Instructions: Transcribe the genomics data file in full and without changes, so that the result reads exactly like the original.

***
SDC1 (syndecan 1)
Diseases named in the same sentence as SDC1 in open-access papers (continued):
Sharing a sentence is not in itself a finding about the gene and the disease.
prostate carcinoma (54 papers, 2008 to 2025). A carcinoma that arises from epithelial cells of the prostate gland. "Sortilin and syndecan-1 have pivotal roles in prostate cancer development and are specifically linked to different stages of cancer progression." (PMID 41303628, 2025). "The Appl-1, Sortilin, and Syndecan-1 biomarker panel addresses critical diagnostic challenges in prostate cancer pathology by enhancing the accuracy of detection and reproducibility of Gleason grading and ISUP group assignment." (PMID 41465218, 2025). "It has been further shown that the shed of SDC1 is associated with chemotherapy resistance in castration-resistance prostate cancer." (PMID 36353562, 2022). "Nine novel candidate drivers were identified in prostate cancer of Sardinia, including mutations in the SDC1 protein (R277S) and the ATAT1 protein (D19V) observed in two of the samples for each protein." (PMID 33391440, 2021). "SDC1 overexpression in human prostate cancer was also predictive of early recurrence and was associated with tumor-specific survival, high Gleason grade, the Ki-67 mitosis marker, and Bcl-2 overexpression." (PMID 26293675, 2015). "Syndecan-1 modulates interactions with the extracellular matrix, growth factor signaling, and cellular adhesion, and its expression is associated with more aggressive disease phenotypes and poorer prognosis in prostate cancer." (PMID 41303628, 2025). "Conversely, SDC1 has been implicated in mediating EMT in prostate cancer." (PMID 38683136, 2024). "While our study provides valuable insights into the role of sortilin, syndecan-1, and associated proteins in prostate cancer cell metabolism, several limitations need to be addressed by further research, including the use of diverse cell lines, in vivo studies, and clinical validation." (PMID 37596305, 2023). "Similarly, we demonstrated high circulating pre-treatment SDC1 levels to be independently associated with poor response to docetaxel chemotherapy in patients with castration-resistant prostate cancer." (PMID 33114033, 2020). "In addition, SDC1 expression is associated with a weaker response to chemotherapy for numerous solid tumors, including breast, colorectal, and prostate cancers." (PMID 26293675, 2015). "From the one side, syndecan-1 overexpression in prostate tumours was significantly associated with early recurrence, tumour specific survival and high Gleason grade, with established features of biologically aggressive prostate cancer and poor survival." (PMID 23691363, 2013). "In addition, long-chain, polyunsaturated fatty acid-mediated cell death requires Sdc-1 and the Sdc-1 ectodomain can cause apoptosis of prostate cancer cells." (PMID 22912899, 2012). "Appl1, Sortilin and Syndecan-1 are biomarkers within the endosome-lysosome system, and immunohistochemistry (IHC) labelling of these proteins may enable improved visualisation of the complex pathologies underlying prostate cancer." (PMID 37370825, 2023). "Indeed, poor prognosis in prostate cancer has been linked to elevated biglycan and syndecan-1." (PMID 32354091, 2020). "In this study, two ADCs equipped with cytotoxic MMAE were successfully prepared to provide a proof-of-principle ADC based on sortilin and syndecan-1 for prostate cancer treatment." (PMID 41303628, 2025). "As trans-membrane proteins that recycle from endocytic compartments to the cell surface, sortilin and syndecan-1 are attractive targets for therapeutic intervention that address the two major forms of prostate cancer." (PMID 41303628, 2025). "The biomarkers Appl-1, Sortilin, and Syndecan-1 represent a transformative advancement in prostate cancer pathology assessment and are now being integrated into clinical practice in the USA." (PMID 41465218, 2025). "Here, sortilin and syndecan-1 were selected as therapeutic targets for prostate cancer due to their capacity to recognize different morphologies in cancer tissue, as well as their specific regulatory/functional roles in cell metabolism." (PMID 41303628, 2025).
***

SDC1 (syndecan 1)
Diseases named in the same sentence as SDC1 in open-access papers (continued):
Sharing a sentence is not in itself a finding about the gene and the disease.
prostate carcinoma (54 papers, 2008 to 2025). A carcinoma that arises from epithelial cells of the prostate gland. "Sortilin and syndecan-1 have pivotal roles in prostate cancer development and are specifically linked to different stages of cancer progression." (PMID 41303628, 2025). "The Appl-1, Sortilin, and Syndecan-1 biomarker panel addresses critical diagnostic challenges in prostate cancer pathology by enhancing the accuracy of detection and reproducibility of Gleason grading and ISUP group assignment." (PMID 41465218, 2025). "It has been further shown that the shed of SDC1 is associated with chemotherapy resistance in castration-resistance prostate cancer." (PMID 36353562, 2022). "Nine novel candidate drivers were identified in prostate cancer of Sardinia, including mutations in the SDC1 protein (R277S) and the ATAT1 protein (D19V) observed in two of the samples for each protein." (PMID 33391440, 2021). "SDC1 overexpression in human prostate cancer was also predictive of early recurrence and was associated with tumor-specific survival, high Gleason grade, the Ki-67 mitosis marker, and Bcl-2 overexpression." (PMID 26293675, 2015). "Syndecan-1 modulates interactions with the extracellular matrix, growth factor signaling, and cellular adhesion, and its expression is associated with more aggressive disease phenotypes and poorer prognosis in prostate cancer." (PMID 41303628, 2025). "Conversely, SDC1 has been implicated in mediating EMT in prostate cancer." (PMID 38683136, 2024). "While our study provides valuable insights into the role of sortilin, syndecan-1, and associated proteins in prostate cancer cell metabolism, several limitations need to be addressed by further research, including the use of diverse cell lines, in vivo studies, and clinical validation." (PMID 37596305, 2023). "Similarly, we demonstrated high circulating pre-treatment SDC1 levels to be independently associated with poor response to docetaxel chemotherapy in patients with castration-resistant prostate cancer." (PMID 33114033, 2020). "In addition, SDC1 expression is associated with a weaker response to chemotherapy for numerous solid tumors, including breast, colorectal, and prostate cancers." (PMID 26293675, 2015). "From the one side, syndecan-1 overexpression in prostate tumours was significantly associated with early recurrence, tumour specific survival and high Gleason grade, with established features of biologically aggressive prostate cancer and poor survival." (PMID 23691363, 2013). "In addition, long-chain, polyunsaturated fatty acid-mediated cell death requires Sdc-1 and the Sdc-1 ectodomain can cause apoptosis of prostate cancer cells." (PMID 22912899, 2012). "Appl1, Sortilin and Syndecan-1 are biomarkers within the endosome-lysosome system, and immunohistochemistry (IHC) labelling of these proteins may enable improved visualisation of the complex pathologies underlying prostate cancer." (PMID 37370825, 2023). "Indeed, poor prognosis in prostate cancer has been linked to elevated biglycan and syndecan-1." (PMID 32354091, 2020). "In this study, two ADCs equipped with cytotoxic MMAE were successfully prepared to provide a proof-of-principle ADC based on sortilin and syndecan-1 for prostate cancer treatment." (PMID 41303628, 2025). "As trans-membrane proteins that recycle from endocytic compartments to the cell surface, sortilin and syndecan-1 are attractive targets for therapeutic intervention that address the two major forms of prostate cancer." (PMID 41303628, 2025). "The biomarkers Appl-1, Sortilin, and Syndecan-1 represent a transformative advancement in prostate cancer pathology assessment and are now being integrated into clinical practice in the USA." (PMID 41465218, 2025). "Here, sortilin and syndecan-1 were selected as therapeutic targets for prostate cancer due to their capacity to recognize different morphologies in cancer tissue, as well as their specific regulatory/functional roles in cell metabolism." (PMID 41303628, 2025).